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India's AC requirement is set to rise steeply, shows study

Currently, just about 13% of Indian households have air-conditioning, which would increase to 69% by 2040
alyan Ray
Last Updated : 11 November 2021, 02:20 IST
Last Updated : 11 November 2021, 02:20 IST
Last Updated : 11 November 2021, 02:20 IST
Last Updated : 11 November 2021, 02:20 IST

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India’s use of air-conditioning is likely to expand in the next two decades covering 69 per cent of the household, pushing the country’s electricity requirement up by three times from the house cooling sector alone, according to a new study released on Tuesday.

The world’s second-most populous country, however, is not the only one to witness such a skyrocketing in AC use as similar trends would also be seen in Brazil, Mexico and Indonesia, says the study that came out in the middle of the UN climate summit in Glasgow where the world is negotiating how to minimise the emission of earth-warming gases released by power plants.

Currently, just about 13 per cent of Indian households have air-conditioning, which would increase to 69 per cent by 2040. Indonesia too would witness a steep rise from 9 per cent to 61 per cent whereas, in the case of Brazil and Mexico, the number will rise to 85 per cent and 53 per cent respectively from the current level of 29 per cent.

Even though the hot and humid climate has increased people’s choice to go for an AC, the rise of air-conditioning is on the brink of becoming a new emergency, adding unprecedented challenges to the already difficult task of decarbonising the economy and reducing emissions.

AC adoption rates will zoom over the next 20 years, leading to more than half of households being equipped with an AC unit in these four countries. “The rise will be 85 per cent in Brazil, 61 per cent in Indonesia and 69 per cent in India. This will also lead to an increase in electricity consumption, which will triple in India and Indonesia, and almost double in Mexico and Brazil,” said the team.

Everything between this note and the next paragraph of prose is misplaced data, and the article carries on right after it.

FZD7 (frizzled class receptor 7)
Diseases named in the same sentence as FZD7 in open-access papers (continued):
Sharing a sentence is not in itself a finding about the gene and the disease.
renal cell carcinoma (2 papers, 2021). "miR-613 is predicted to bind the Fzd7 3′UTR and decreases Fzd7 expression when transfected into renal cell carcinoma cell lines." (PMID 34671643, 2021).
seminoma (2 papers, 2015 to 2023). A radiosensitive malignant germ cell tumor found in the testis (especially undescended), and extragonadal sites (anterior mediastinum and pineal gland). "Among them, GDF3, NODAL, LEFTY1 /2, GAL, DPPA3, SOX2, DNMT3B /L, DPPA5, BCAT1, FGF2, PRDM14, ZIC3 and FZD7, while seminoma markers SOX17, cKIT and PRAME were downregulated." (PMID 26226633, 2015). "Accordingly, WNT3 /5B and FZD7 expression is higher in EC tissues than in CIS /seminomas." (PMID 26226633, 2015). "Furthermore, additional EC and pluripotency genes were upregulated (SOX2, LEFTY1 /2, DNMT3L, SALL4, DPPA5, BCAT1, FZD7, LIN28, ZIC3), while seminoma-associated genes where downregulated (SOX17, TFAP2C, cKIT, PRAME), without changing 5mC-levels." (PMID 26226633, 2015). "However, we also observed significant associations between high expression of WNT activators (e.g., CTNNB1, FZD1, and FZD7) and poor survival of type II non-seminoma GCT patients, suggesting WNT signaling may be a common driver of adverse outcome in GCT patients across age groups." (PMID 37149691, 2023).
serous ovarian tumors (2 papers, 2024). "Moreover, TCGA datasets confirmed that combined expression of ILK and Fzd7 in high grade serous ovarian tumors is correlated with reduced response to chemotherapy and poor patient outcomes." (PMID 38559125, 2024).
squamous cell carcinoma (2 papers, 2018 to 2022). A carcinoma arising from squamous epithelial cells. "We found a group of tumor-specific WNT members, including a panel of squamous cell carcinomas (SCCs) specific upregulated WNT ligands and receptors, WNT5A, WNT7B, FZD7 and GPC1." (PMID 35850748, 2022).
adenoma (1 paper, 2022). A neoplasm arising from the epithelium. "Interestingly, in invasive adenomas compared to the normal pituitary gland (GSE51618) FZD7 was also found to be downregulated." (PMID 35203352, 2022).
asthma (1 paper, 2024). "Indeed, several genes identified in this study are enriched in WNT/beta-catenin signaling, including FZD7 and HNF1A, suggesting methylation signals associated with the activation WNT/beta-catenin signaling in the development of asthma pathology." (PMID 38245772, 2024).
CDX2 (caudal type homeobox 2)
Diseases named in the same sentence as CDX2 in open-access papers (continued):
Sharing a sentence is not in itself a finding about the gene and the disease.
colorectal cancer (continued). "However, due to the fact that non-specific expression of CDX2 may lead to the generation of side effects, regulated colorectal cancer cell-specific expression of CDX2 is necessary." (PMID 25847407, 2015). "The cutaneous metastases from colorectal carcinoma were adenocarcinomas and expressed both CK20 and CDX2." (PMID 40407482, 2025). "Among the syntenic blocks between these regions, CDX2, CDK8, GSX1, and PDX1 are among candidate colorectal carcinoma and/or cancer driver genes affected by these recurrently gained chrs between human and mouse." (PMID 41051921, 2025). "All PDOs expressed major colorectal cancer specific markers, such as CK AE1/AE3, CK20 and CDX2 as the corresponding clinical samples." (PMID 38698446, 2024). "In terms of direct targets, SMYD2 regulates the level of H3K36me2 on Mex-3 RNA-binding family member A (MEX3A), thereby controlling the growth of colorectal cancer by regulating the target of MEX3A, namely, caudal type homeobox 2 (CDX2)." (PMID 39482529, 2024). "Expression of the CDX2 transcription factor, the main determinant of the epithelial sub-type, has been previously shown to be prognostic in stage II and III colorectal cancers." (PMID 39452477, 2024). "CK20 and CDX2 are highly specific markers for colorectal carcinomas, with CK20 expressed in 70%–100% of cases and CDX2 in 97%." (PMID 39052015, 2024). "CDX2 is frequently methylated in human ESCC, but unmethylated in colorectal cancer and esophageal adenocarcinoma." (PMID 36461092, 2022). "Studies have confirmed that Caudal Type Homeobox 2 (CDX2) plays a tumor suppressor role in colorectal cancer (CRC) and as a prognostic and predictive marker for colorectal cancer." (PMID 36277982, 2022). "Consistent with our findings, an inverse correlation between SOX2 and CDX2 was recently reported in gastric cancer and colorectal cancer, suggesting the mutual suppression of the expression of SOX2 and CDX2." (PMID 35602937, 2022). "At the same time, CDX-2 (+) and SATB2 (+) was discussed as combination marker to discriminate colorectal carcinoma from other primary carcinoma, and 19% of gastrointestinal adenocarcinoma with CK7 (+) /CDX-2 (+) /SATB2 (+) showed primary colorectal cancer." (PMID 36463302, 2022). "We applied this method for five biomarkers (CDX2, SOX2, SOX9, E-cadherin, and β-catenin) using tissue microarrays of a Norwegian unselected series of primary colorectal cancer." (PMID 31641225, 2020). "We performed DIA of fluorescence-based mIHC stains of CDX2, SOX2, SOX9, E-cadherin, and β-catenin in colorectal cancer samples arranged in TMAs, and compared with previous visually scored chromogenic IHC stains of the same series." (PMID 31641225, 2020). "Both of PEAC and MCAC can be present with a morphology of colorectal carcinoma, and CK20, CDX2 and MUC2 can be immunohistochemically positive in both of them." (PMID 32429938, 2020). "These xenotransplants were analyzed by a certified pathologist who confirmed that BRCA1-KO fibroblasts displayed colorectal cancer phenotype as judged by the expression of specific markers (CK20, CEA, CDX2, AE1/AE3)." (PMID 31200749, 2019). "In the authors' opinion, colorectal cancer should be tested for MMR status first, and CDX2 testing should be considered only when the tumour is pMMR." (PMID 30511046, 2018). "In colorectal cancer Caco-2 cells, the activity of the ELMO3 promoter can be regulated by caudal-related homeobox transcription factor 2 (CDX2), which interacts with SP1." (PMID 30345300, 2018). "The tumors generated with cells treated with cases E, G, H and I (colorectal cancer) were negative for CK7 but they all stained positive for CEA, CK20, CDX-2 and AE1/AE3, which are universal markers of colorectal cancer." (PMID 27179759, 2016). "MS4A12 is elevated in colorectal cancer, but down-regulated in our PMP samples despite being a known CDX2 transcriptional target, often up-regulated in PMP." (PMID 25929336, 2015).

Despite such a steep rise, between 64 and 100 million households in these four nations still will not be able to meet their cooling requirements, finding themselves in a situation of potential discomfort. This will be particularly pronounced in states with high urbanisation levels, hot and humid climates, or poor economic conditions.

“We show that in emerging economies the decision to purchase air-conditioning in response to warmer climatic conditions is strongly anchored to a household’s socio-economic conditions and demographic characteristics,” said the team comprising researchers from Italy and UK in a study published in Nature Communication.

In India, for example, the highest numbers of hot and humid days are observed in West Bengal, Assam, Uttar Pradesh, and Orissa, but these states are not associated with the most widespread use of air-conditioning.

The European study is in sync with the Union Environment Ministry's own estimates showing that the nationwide cooling requirement is projected to grow around eight times by 2037-38 as compared to 2017-18 with the building sector making the biggest contribution with an estimated 11 times growth.

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Published 09 November 2021, 17:49 IST

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